Lock Row VS Lock Table

Database
Enthusiast

Lock Row VS Lock Table

Hello,

 

what is the differene between LOCKING ROW FOR ACCESS & LOCKING TABLE FOR ACCESS in view?

 

any guidance on this would be much appriciated, Thank you.

3 REPLIES
Teradata Employee

Re: Lock Row VS Lock Table

LOCKING TABLE FOR ACCESS will take an all-AMPs table-level access lock, even if a SELECT from the view otherwise might have used a single-AMP RowHash lock.

LOCKING ROW FOR ACCESS will allow RowHash read locks to be downgraded to RowHash access locks, and table-level read locks to be downgraded to table level access locks.

Re: Lock Row VS Lock Table

I wanted to discuss how important this statement would be in real-time /active data warehouses where lot of users will be striking queries on same database at the time.

 

create view view_employ
as
locking table Employee for access
select *
from Employee ;

 

By using locking table for access, we make sure that normal "access" lock is applied on table which is required to fetch results. By doing so ,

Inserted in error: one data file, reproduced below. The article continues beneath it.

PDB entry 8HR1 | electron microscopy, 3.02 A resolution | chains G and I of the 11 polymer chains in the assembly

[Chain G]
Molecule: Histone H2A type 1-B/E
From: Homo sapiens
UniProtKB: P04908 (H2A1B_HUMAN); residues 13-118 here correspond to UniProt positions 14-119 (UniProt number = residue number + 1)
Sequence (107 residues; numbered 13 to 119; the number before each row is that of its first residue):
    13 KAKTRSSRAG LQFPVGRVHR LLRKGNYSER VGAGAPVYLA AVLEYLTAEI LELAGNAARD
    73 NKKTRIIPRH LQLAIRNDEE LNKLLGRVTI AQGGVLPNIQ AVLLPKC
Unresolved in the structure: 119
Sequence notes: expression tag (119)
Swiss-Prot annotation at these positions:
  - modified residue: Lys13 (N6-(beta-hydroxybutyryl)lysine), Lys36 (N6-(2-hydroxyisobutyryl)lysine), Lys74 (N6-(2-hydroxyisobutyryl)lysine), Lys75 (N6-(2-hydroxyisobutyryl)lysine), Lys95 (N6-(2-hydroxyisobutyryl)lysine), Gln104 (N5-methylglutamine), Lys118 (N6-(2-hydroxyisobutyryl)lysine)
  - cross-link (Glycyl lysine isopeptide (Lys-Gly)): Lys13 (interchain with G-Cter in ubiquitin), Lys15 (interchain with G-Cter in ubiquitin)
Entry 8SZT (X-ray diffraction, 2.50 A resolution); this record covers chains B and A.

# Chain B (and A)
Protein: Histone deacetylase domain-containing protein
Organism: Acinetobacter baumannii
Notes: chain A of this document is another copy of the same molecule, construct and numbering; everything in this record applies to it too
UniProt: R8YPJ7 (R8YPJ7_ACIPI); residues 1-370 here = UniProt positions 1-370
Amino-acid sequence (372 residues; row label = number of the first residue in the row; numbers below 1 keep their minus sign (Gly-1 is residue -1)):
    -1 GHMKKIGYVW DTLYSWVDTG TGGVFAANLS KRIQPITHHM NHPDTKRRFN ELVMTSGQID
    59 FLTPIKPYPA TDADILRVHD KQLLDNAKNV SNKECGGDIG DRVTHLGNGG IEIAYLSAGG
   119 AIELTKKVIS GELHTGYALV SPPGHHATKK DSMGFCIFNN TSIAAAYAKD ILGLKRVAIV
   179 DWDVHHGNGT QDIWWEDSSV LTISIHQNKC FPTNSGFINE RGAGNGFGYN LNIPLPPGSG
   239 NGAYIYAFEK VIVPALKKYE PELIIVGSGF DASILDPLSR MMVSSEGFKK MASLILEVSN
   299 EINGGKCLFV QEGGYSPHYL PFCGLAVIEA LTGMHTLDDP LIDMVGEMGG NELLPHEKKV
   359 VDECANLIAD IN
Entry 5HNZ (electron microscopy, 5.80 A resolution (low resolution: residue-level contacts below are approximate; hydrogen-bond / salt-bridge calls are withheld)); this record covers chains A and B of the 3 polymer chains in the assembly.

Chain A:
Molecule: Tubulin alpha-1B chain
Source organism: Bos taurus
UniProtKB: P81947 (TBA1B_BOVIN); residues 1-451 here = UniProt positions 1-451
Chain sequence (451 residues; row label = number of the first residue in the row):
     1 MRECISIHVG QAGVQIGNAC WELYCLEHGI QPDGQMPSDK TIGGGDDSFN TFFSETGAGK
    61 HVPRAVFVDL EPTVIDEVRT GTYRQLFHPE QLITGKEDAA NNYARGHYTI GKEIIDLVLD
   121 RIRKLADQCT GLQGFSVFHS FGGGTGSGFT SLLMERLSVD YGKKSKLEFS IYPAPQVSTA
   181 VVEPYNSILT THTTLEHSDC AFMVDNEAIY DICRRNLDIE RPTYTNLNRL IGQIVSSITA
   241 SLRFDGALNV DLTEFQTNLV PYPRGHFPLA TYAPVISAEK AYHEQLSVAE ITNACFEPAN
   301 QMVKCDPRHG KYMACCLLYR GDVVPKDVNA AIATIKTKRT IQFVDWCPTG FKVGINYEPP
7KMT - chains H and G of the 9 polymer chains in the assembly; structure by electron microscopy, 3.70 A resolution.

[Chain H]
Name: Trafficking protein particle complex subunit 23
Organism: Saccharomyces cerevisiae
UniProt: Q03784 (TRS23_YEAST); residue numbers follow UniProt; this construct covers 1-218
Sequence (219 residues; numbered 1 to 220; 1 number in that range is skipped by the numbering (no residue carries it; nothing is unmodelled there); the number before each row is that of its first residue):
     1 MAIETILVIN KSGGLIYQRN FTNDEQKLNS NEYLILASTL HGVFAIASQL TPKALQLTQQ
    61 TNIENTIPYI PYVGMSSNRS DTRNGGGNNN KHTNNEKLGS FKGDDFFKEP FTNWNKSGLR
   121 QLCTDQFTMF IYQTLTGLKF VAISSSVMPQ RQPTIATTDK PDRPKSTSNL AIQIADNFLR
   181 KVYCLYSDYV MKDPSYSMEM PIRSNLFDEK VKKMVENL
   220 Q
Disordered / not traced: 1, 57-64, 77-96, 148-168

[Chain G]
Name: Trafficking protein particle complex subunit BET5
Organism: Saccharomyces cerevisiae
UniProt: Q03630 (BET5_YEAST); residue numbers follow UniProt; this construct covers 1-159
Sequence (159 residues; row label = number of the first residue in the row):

- There is no waiting for other locks to release since access lock can be applied on table which has read/write lock applied to it
- This will cause the query to execute even when some lock is applied , but accessing data using this lock might not be consistent as it might result in dirty read due to concurrent write on the same table.

 

If you put a LOCKING ROW (or Tablename) FOR ACCESS on the Select query, the Select will read through any Write lock at row or table level. (So-called "Dirty Read".) This only applies to Select - a Write lock cannot be downgraded to an Access Lock.

 

To overcome "Stale Read", we can allow read access through Views - put the LOCKING FOR ACCESS clause in the views.

 

Let me explain the strategy I use:

 

I have a view that is refreshed everyday.


View definition:

replace view test_v
as
locking row for access
(
select * from test1
);

 

Now I load the delta rows into test2. Then once the processing completes and test2 table is ready, refresh the view as:

 

replace view test_v
as
locking row for access
(
select * from test2
);

 

This will always give consistent data and very little downtime (required only during view refresh)

Highlighted
Enthusiast

Re: Lock Row VS Lock Table

Thank you, for the detailed expalnation.